Once a positioning statement has been developed it makes the next steps so much easier for all involved as it clarifies what the brand is ‘about’ for teams/suppliers who may not have been involved with the brand before. Back to the original research the fact positioning was only led by the marketing department in 65% of cases was the statistic that astonished me most as my view is that the positioning is the cornerstone of a brand.
Messaging can be divided into brand messaging and campaign messaging. Every brand should have core messaging which is consistent and will come from the ‘why’ statement in the positioning, but it is likely that different campaigns may have a second level of messaging beyond this. To take a recent example, the main messaging for Noom (which is consistent through all its communication) is that it is a different way to lose weight based around a psychology based approach – but this particular campaign has secondary messaging that it is easy to fit around your daily life.
Unless you really are first to a market (very unusual sadly), you will be operating within a competitive context. Pricing needs to be a strategic decision rooted in the brand’s positioning and where you want it to sit in the market. Do you want to compete on price with the other brands out there (a common approach for supermarkets for example), or do you want to charge a premium? If the latter, it needs to be clear to people why they should pay the premium charged or they simply won’t!
Marketing assets/ promotion
Only after all the work done above, should you be considering the best ways to reach the target markets identified with the appropriate messaging.
What marketing assets are required to reach those people effectively – do you need a full ecommerce website for example or actually would a Facebook page meet your needs? What advertising might you look at running and in what media?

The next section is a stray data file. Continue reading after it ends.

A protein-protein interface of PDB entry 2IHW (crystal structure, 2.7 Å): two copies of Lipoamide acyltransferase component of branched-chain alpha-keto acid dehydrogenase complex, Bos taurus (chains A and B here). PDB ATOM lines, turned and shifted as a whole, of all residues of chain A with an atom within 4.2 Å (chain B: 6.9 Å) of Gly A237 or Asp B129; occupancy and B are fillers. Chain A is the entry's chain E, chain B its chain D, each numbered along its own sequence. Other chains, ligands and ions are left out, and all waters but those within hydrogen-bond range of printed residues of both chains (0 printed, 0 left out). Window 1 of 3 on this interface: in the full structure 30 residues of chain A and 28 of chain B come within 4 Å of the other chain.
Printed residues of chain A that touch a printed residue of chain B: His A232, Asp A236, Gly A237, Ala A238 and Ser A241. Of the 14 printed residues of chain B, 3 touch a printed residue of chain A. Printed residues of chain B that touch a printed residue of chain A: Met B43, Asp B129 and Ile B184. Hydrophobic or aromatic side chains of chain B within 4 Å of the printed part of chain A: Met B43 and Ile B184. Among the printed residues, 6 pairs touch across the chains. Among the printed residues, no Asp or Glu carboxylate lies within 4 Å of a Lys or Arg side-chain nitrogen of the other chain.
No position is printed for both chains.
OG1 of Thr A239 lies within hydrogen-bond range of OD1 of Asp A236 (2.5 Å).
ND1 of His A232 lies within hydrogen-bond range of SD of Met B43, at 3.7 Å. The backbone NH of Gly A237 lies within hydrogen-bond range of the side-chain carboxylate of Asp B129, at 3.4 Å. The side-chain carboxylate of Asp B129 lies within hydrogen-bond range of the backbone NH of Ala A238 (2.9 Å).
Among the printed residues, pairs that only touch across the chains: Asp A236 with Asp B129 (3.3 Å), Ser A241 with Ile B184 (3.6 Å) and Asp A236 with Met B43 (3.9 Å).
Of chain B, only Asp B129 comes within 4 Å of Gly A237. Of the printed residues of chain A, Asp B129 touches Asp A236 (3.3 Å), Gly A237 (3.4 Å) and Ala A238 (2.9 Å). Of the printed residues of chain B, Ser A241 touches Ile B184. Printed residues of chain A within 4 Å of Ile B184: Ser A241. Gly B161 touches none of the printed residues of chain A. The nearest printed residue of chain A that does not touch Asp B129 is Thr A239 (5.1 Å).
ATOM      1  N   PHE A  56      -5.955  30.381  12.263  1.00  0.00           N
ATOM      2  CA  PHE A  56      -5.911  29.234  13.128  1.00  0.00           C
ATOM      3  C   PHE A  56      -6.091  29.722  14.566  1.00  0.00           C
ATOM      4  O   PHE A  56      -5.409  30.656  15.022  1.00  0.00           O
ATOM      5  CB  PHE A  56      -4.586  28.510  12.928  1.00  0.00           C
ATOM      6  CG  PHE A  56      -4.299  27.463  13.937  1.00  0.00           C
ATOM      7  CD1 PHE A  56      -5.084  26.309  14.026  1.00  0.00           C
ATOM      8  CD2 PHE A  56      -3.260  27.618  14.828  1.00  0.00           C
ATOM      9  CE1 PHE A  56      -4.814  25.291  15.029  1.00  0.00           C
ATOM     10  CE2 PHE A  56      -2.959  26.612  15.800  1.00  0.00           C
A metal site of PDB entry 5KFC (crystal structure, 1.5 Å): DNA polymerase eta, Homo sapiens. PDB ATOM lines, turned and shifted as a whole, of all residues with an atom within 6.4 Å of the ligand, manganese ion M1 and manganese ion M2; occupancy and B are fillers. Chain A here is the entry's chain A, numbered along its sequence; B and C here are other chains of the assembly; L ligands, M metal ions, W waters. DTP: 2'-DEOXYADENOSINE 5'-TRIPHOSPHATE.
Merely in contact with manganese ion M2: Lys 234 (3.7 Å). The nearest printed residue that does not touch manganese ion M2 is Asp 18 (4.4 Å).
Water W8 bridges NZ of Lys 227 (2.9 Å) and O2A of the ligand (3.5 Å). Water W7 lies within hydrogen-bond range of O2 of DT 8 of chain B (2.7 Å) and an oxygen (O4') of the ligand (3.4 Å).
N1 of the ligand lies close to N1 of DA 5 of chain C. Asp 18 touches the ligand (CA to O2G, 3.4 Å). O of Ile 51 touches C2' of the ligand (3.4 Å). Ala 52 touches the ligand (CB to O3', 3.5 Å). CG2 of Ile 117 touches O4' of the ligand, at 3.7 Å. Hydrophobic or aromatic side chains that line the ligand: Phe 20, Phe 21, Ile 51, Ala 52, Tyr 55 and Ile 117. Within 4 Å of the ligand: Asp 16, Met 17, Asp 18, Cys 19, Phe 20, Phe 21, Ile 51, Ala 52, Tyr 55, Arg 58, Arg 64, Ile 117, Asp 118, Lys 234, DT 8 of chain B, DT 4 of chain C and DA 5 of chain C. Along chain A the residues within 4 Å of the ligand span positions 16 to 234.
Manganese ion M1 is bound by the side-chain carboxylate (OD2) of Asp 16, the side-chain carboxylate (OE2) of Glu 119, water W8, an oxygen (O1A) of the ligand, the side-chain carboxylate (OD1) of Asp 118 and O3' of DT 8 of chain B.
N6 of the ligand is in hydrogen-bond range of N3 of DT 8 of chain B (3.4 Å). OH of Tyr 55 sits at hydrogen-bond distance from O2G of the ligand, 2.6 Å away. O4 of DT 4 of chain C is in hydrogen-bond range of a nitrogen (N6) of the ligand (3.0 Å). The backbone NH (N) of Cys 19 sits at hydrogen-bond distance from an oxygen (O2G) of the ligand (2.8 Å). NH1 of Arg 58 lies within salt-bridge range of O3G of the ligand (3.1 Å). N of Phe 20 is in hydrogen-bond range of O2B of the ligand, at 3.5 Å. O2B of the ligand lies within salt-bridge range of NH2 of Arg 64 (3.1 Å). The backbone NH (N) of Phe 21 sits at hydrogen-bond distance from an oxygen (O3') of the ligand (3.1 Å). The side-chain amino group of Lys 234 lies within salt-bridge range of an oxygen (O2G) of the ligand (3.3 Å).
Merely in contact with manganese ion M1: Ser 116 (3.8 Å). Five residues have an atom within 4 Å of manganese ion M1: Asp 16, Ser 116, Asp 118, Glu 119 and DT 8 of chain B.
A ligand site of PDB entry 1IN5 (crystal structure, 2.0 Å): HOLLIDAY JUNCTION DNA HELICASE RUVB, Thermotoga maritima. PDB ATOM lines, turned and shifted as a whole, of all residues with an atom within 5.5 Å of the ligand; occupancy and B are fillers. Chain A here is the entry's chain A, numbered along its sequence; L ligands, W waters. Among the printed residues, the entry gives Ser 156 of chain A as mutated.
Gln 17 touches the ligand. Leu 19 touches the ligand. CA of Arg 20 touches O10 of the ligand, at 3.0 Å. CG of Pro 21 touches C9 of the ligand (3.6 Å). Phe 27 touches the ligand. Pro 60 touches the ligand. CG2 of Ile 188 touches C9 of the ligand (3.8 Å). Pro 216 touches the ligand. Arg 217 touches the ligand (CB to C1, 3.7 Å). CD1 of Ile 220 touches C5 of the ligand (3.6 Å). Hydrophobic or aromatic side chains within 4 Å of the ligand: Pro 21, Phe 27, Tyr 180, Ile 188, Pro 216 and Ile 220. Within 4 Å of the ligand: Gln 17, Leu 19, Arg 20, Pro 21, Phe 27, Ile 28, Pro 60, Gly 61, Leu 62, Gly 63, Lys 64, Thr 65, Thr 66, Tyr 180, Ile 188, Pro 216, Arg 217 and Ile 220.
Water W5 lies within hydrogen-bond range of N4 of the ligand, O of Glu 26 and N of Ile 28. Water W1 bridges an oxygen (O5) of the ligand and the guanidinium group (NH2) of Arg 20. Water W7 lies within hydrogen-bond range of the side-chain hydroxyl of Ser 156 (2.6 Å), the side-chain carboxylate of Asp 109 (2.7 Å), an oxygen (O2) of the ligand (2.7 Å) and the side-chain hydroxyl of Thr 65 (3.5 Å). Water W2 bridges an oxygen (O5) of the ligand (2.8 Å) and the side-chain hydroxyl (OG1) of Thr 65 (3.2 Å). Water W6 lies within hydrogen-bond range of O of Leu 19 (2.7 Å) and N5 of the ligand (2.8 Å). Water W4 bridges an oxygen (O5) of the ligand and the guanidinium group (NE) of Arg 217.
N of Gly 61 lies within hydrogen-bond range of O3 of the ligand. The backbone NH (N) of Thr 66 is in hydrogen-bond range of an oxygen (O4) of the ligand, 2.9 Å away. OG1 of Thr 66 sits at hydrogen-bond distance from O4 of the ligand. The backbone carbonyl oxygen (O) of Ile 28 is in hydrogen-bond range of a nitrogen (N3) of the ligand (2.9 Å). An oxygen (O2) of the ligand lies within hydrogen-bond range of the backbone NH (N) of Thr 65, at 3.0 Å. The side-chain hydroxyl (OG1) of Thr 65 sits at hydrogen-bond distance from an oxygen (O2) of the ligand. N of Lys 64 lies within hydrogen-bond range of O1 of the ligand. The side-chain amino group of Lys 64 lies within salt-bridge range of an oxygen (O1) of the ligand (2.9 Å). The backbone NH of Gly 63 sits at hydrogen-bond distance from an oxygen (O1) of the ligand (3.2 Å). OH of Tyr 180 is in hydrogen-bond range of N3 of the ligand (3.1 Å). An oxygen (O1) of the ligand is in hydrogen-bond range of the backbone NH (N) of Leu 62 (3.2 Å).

The options for communicating with your target audience are endless – so our job as marketeers is to determine which are likely to have the best short term and long term return on investment depending on what you are trying to achieve. I always remember sitting with a client in the early days of starting my business who was dismissive of marketing as they had worked with an agency who had suggesting they do scores of product leaflets – but without really thinking about how they might be used and they were just sitting in boxes in the office. Sadly without a defined strategy about who you are targeting, what you are trying to achieve with a particular piece of communication or marketing asset and what the message should be it is all too easy to ‘waste’ money rather than drive engagement with a brand. This is why a proper, strategic marketing approach will always pay dividends in the long run.
Marketing should not be a ‘one-off’ – like animals, marketing is for life not just for Christmas. Companies and brands need to remain relevant in the long term if they are going to continue to thrive. The environment changes (never more so than at the moment), peoples’ needs change, competitors change. If you as a company stand still rather than continuing to invest in marketing and innovation, the very real risk is that your brands become less and less relevant to your target market and eventually fails.
Ongoing insightful, creative marketing gives companies the edge in an every changing world and I believe is at the very core of whether a business survives and thrives.
This is a very personal view of where marketing sits in a company and why it is so vital to the success of every business. It is about so much more than the marketing assets and adverts people see from the outside, and this lack of understanding is probably why some companies don’t see marketing as vital.
If you are not very clear about how/ whether marketing can help your business then I challenge you to take me up on the free 1 hour consultation I offer companies and see if you still feel the same way after that. In these current times, I’m doing this via video conferencing, so just drop me an email or give me a call.